Book Review by Steve Matthews of Bookends
It’s a Hill, Get Over It: Fell Running History’s and Characters by Steve Chilton. Sandstone Press. £19.99
Steve Chilton is ready to admit that before he started fell running that there was “a consequent increase in girth due to some poor life style choices”. His career ended with a hip replacement in 2005, but fell racing is still in his blood.
The earliest fell race was organised by Michael Canmore, King of Scotland. Dennisbell McGregor won the purse of gold by running up and down Creagh Choinich even though he finished without his kilt. As he was speeding past him, his tiring elder brother despairingly grabbed at the garment, but Dennisbell ran on regardless.
The first fell race at the Grasmere Sports was in 1852. In 1868 the guides were running to the top of Silver How and back for a cash prize of £3. Today £500 is on offer to anyone who can beat the record set by Fred Reeves in 1978.
In 1962, the weather was so bad that only one runner, George Brass of Clitheroe, completed the course. Even Joss Naylor retired, suffering from cramp and exposure.
Joss Naylor is “one of the greatest runners of the modern era”. “Although a somewhat ungainly figure as he lopes over the fellsides he has two natural advantages.” His weight of nine stone and being “brought up in a natural training arena for the sport”. He may also “have some form of congenital analgesia” – he just shuts out pain. When he ran into the sea having completed the Coast to Coast in 41 hours non-stop, the soles of his feet and some of his toe nails came off when he removed his socks. Chris Brasher thought Joss better than Zatopek, Kuts, Coe and Ovett. “There was only one man in his class and that was ‘Wilson’ of the Wizard.”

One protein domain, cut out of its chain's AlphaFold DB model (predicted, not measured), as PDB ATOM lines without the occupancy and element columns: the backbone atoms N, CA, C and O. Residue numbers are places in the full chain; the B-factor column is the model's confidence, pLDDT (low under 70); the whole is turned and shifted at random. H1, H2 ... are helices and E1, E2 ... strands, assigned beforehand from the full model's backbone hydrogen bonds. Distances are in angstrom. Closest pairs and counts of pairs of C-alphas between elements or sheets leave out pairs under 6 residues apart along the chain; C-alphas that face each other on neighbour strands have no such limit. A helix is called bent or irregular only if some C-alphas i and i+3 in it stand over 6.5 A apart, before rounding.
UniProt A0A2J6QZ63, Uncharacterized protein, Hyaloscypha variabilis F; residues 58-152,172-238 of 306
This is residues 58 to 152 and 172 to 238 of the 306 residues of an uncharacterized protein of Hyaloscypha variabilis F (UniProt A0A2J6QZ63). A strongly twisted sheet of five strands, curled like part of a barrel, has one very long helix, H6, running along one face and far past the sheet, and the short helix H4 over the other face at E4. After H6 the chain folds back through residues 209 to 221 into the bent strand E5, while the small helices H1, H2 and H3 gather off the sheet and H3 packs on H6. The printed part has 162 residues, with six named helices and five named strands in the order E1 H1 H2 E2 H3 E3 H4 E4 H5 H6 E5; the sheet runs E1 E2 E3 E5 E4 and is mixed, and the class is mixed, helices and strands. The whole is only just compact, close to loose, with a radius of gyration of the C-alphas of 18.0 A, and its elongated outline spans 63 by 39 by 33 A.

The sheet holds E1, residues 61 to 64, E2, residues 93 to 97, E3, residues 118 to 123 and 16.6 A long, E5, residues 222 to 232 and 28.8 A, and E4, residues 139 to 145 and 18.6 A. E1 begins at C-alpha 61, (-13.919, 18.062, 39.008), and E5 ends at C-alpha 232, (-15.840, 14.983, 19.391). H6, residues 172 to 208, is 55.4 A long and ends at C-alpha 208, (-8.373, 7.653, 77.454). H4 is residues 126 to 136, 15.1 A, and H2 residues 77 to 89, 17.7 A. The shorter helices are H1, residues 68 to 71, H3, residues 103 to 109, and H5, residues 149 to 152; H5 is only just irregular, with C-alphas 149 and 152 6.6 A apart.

Another of Steve’s greats is Billy Bland of Rosthwaite. In 1982, the Golden Jubilee Year, he knocked an amazing four hours off the record for the Bob Graham Round. He puts his success down to “a hellish slow pulse rate” of 32 which he inherited from his father. But he also trained hard, running between eighty and a hundred miles a week and working hard as a builder and stone-waller.
The Bob Graham Round involves running over 42 peak Lakeland summits. Bob reckons that, “Anybody should be able to do it – provided they’re fit enough.” Few were as fit as Bob. He set the record of 23 hours 39 minutes in 1932, running in shorts, pyjama jacket and gym shoes and snacked on bread and butter, lightly boiled eggs and sweets. The record stood for twenty-eight years.
Steve Chilton loves the sport even though he can no longer take part. He looks at the early days of fell running, of the gambling and questions of professionalism, and “through the development of a full race calendar, to the sport becoming ‘open’ at last.” He looks at the great runners of the past, the ones who have set records for time and endurance, at their training methods and at their physical advantages. But he also examines “the downsides of the sport . . . like the fortunately infrequent fatalities, and individual or institutional disagreements”.
“I have written,” Steve says, “about the people who run, the sport’s organisations and rules, its techniques and conventions, its dangers and rewards and its relation to other apparently similar or closely related sports.”
The great fellrunners may be extraordinary, supermen in terms of physical stamina and endurance, but for them, as for everyone, there is the scenery to enjoy and “the mental and physical release running on the fells can give”.
It’s a Hill, Get Over It is available from Bookends, 56 Castle Street, Carlisle, and 66 Main Street, Keswick, and from www.bookscumbria.com